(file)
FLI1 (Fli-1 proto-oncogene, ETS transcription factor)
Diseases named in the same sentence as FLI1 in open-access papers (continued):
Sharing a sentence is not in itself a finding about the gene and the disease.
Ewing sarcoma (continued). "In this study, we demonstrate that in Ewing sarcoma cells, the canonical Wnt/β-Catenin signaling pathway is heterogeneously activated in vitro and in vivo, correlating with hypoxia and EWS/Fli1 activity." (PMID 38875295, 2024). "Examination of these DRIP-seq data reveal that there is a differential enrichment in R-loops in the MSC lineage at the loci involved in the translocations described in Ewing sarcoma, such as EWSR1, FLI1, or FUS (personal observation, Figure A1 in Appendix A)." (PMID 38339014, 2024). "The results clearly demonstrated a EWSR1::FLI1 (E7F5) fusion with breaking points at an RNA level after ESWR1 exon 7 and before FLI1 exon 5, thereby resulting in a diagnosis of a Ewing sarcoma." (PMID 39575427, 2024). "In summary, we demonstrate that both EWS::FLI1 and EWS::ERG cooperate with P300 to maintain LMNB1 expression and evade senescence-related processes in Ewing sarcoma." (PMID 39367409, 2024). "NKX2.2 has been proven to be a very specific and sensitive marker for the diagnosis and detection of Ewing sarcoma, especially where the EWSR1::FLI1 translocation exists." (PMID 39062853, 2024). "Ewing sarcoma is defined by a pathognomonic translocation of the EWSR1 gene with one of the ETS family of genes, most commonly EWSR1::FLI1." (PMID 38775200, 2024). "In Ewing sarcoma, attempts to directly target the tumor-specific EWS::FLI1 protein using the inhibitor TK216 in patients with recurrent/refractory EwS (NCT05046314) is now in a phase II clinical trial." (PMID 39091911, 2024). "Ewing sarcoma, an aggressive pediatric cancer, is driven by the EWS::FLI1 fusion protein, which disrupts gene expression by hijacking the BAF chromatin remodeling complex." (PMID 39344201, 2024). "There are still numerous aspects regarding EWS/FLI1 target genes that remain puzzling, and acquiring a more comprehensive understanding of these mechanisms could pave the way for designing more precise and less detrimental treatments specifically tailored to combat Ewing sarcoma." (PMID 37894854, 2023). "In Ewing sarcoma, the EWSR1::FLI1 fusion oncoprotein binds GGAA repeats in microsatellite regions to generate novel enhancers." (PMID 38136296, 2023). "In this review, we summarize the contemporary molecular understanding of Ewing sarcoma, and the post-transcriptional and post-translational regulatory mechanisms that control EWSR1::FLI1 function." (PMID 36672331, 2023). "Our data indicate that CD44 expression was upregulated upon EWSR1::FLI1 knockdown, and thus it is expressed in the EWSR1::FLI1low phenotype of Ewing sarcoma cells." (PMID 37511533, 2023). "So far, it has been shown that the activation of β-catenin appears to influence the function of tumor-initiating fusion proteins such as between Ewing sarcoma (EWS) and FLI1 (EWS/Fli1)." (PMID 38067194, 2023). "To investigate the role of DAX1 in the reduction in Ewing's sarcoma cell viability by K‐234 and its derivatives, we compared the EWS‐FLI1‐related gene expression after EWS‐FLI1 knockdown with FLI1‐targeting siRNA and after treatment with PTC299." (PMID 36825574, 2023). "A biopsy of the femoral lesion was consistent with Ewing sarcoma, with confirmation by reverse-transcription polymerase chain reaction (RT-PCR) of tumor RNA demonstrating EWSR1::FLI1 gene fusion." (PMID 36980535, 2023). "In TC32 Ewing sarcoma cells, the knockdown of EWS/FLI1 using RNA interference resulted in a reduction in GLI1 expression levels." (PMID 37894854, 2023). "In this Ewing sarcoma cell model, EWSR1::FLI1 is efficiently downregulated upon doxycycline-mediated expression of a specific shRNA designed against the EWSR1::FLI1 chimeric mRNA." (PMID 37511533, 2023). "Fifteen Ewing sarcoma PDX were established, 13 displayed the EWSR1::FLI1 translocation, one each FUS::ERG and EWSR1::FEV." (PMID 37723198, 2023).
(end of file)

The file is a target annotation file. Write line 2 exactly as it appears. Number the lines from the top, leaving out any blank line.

Diseases named in the same sentence as FLI1 in open-access papers (continued):